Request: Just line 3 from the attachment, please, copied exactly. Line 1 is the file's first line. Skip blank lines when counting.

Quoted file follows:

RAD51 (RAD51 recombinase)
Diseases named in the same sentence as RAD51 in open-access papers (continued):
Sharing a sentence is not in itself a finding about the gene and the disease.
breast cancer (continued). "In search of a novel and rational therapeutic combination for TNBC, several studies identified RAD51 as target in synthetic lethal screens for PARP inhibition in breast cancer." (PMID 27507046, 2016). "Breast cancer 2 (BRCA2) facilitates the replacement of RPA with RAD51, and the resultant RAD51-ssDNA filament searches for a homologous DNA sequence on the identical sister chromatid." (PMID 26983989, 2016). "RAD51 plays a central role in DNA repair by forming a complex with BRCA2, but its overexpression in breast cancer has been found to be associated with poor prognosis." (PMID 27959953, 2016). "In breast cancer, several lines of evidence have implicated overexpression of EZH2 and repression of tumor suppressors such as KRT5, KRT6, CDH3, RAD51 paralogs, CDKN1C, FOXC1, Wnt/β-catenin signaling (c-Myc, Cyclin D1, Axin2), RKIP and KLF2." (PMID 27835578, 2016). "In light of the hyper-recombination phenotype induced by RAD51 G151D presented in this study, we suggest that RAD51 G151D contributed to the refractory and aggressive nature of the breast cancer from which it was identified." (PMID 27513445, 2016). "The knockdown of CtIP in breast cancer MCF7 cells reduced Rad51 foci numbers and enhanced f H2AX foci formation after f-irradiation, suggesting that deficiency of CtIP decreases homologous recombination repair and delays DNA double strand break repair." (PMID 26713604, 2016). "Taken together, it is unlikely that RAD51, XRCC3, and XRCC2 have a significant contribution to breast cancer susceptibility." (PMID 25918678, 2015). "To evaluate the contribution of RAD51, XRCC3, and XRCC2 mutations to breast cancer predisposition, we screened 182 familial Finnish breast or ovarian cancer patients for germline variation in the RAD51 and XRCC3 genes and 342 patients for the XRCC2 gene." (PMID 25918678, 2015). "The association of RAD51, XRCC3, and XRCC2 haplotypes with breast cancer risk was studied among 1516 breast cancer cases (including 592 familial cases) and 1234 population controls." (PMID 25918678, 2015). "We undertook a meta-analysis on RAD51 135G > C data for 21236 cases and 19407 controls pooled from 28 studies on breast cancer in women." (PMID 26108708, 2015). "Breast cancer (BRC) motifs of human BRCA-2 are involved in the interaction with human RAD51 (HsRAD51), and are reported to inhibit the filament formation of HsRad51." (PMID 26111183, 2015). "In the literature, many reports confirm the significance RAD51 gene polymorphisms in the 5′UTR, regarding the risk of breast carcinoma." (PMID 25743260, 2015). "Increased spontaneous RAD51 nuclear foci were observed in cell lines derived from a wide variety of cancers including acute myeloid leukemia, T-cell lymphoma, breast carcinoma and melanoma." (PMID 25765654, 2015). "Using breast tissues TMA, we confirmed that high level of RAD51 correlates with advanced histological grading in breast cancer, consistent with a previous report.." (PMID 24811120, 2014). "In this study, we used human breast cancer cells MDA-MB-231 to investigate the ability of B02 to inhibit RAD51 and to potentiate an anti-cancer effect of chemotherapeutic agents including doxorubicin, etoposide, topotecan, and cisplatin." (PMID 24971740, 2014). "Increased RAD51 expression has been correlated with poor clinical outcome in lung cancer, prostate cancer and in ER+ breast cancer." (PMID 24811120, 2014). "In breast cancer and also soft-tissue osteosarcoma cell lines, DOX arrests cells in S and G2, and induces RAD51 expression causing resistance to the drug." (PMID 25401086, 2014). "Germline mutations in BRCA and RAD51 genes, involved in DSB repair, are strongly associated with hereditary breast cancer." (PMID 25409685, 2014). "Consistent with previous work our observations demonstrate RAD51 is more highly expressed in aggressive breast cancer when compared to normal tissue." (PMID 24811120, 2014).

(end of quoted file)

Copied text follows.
Sharing a sentence is not in itself a finding about the gene and the disease.